With passage of the 2018 Disaster Recovery Reform Act (DRRA), the new consensus-based codes and standards policy has brought substantive change to the Federal Emergency Management Agency (FEMA) Public Assistance (PA) grant program. Our previous blog discusses nuances of this new policy and while it offers an opportunity by allowing the communities to build back to more resiliently, it poses challenges and risk.
About the Policy
According to the consensus-based codes and standards policy, FEMA will fund PA projects to comply with the latest published editions of relevant consensus-based codes, specifications, and standards. The policy requires incorporating a holistic hazard approach to determine minimum acceptable criteria for the design, construction, and maintenance of residential structures and facilities that may be eligible for FEMA PA. Additionally, the project must be designed for the purposes of protecting the health, safety, and general welfare of a facility’s users against disasters.
This new policy amends FEMA’s previous codes and standards criteria which limited funding only to restore a damaged facility per the codes and standards locally adopted at the time of the disaster. However, per this new policy, FEMA now requires applicants to adhere to numerous published codes, specifications, and standards as listed within Appendix A of the new policy. The challenge is, these required codes, standards, and specifications may or may not be locally adopted. Moreover, applicants are now responsible for identifying, analyzing, justifying, and complying with applicable codes when restoring damaged facilities even if they have no experience building to such standards. FEMA’s previous codes and standards policy limited funding to only cover codes, specifications, and standards that were locally adopted and consistently implemented; however, now, FEMA will fund upgrades beyond what is locally adopted, provided they restore damaged facilities to be more resilient to future hazards.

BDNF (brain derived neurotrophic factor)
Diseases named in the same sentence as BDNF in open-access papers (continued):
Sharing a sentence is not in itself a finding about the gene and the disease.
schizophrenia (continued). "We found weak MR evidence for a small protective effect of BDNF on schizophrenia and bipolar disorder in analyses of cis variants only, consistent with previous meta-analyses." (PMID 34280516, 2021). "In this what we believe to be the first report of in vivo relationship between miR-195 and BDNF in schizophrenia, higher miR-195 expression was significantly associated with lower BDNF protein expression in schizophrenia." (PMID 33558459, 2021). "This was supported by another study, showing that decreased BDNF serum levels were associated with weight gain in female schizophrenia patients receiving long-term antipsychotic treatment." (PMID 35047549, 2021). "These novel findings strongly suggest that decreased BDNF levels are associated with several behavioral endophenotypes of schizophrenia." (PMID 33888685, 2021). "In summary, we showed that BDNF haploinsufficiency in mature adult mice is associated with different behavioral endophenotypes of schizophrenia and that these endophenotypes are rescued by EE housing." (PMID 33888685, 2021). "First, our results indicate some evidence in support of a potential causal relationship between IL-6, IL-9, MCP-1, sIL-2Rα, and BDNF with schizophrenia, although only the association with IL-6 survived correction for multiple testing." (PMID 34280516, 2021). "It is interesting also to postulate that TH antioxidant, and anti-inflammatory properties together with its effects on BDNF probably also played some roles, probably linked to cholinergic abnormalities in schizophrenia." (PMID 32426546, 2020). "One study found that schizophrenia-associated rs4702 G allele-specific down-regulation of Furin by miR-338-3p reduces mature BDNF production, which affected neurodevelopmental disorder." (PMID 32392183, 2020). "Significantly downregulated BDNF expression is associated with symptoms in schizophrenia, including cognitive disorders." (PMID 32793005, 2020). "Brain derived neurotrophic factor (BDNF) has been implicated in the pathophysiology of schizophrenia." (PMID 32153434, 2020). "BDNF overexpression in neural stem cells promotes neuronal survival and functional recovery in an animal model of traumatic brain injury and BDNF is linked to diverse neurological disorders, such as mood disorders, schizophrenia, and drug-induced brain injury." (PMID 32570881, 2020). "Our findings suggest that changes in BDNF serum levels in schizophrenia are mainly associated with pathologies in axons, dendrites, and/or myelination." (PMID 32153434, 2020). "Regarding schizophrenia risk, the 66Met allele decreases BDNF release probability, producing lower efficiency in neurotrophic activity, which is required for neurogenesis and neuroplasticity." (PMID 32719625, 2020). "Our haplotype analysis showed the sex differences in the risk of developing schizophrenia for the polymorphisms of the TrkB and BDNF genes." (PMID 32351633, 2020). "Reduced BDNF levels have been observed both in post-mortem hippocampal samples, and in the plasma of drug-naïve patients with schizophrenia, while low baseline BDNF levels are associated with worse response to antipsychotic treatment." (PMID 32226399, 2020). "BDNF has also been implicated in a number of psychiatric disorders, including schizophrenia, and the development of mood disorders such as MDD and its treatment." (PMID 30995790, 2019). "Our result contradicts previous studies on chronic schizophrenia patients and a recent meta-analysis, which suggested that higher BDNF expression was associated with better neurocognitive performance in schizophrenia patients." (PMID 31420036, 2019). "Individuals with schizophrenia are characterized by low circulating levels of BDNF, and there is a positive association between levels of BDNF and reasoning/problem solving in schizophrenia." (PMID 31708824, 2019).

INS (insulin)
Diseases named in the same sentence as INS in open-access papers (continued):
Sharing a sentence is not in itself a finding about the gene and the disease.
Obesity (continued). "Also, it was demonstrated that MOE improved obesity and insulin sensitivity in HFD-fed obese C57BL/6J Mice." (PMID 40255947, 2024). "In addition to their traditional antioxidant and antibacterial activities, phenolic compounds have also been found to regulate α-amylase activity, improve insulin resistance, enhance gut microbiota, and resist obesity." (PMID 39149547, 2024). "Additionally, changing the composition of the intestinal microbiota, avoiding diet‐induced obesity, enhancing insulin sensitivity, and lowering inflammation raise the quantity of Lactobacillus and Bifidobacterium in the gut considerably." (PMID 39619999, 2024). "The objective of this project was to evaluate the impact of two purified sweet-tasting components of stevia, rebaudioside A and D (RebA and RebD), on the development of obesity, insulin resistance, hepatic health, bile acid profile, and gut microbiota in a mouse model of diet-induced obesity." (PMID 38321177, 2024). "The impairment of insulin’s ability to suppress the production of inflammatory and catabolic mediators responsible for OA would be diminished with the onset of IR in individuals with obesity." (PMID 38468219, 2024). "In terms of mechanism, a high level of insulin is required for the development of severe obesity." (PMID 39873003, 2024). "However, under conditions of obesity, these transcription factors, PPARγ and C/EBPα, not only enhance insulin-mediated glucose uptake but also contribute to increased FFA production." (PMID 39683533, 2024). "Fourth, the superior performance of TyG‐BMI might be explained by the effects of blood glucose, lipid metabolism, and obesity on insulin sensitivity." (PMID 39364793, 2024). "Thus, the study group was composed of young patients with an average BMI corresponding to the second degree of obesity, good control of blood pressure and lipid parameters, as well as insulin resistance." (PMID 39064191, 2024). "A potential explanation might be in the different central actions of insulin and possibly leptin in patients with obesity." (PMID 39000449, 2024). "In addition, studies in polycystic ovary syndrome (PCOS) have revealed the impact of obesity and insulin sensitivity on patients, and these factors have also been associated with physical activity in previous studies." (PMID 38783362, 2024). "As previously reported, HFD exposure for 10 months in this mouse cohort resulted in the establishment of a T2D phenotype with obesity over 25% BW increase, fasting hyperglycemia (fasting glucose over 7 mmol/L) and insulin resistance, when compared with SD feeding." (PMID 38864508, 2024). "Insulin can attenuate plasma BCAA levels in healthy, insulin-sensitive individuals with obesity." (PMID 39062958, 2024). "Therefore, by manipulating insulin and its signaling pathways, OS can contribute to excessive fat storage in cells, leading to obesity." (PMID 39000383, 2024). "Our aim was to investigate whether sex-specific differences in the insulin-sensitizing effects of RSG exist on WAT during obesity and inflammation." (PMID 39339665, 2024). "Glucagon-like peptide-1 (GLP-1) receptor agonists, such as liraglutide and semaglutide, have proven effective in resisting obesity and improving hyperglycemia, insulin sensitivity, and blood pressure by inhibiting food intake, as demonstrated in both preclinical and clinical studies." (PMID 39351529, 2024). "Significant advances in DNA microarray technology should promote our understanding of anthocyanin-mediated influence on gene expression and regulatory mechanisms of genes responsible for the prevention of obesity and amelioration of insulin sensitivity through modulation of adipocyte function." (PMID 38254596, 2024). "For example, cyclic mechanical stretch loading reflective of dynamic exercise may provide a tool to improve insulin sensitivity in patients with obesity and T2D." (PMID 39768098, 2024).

Potential Implementation Challenges in Puerto Rico
On September 20, 2017, Hurricane Maria made landfall in Puerto Rico, and it was followed by a major disaster declaration. Since this incident declaration was after August 1, 2017 and before November 6, 2019, eligible applicants in Puerto Rico were eligible to request to opt-in to the interim policy and had to navigate the dilemma of deciding to do so or not. Ultimately, many communities in Puerto Rico declined the opportunity to opt-in to the new policy because the risks seemed to outweigh the rewards. Specifically, the rigor of the code analysis, availability of contractors, and FEMA’s requirement to certify that all restoration adhered to the highest resilience standards meant that failing to comply would jeopardize FEMA funding. As a result, many communities opted out, foregoing potential funding but protecting themselves pitfalls of trying to comply with a new, untested policy.